NATIONAL BUREAU OF ECONOMIC RESEARCH
NATIONAL BUREAU OF ECONOMIC RESEARCH

The Decline and Rise of Agricultural Productivity in Sub-Saharan Africa Since 1961

Steven Block


This chapter is a preliminary draft unless otherwise noted. It may not have been subjected to the formal review process of the NBER. This page will be updated as the chapter is revised.

Chapter in forthcoming NBER book African Successes: Sustainable Growth, Volume 4, Sebastian Edwards, Simon Johnson, and David N. Weil, editors
Forthcoming from University of Chicago Press
in African Successes Project

Agricultural productivity growth in sub-Saharan Africa has been a qualified success. Total factor productivity growth has increased rapidly since the early 1980s. By the early 2000s, average annual TFP growth was roughly four times faster than it had been 25 years earlier. This period of accelerated growth, however, followed nearly 20 years of declining rates of TFP growth subsequent to independence in the early 1960s. Average agricultural TFP growth for sub-Saharan Africa was 0.14% per year during 1960–84, and increased to 1.24% per year from 1985–2002. The average over this period was approximately 0.6% per year, which accounts for 36% of the increase in total crop output over this period. These highly aggregated results conceal substantial regional and country-level variation. Expenditures on agricultural R&D, along with the reform of macroeconomic and sectoral policies shaping agricultural incentives, have played a substantial role in explaining both the decline and the rise in agricultural productivity. The case study of Ghana clearly reflects these broader findings.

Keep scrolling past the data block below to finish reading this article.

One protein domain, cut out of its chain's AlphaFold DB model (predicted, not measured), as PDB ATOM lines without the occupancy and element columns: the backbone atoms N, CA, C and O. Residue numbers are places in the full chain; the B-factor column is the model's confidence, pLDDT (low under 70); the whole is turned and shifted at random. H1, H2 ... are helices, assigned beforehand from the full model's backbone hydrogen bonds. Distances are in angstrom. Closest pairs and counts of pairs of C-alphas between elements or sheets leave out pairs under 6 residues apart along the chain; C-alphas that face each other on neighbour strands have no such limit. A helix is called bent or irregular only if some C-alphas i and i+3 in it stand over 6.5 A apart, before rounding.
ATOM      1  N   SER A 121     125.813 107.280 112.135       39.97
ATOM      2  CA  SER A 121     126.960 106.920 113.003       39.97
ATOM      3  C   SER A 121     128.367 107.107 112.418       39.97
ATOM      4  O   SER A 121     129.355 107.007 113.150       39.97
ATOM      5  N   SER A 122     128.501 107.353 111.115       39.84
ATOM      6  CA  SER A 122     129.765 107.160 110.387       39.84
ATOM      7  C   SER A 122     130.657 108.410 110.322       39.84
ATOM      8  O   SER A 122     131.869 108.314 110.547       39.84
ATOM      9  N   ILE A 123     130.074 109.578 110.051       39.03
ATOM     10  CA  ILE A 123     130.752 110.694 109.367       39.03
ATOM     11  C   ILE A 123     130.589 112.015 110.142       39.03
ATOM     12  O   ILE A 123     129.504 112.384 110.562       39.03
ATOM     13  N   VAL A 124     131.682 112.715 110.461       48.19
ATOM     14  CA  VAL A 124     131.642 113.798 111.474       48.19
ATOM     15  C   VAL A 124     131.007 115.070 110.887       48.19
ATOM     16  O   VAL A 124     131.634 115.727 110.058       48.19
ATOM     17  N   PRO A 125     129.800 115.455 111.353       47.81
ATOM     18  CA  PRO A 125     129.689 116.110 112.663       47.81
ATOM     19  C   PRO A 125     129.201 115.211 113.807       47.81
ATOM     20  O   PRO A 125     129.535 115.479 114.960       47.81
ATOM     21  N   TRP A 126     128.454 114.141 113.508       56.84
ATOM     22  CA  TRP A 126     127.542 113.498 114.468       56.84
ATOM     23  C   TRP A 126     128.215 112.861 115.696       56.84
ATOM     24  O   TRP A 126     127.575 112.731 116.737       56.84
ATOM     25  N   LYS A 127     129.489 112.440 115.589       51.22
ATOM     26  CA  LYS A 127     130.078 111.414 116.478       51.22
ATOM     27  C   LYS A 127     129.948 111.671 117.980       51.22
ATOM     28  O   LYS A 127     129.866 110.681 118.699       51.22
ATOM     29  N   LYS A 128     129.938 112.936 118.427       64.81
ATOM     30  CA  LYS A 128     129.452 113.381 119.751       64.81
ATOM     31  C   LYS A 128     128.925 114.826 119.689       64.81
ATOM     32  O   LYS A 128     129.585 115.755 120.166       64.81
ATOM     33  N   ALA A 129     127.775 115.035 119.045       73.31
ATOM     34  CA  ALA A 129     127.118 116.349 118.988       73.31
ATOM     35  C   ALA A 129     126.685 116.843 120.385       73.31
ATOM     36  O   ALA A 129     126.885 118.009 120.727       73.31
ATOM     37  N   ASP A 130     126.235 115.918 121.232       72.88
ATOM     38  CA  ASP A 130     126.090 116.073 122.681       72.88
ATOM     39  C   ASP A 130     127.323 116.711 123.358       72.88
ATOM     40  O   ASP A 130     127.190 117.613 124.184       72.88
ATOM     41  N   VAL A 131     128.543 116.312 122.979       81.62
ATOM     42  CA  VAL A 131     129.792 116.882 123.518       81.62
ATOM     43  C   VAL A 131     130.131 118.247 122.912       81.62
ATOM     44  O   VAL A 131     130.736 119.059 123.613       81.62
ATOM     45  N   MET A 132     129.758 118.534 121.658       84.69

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This chapter first appeared as NBER working paper w16481, The Decline and Rise of Agricultural Productivity in Sub-Saharan Africa Since 1961, Steven Block
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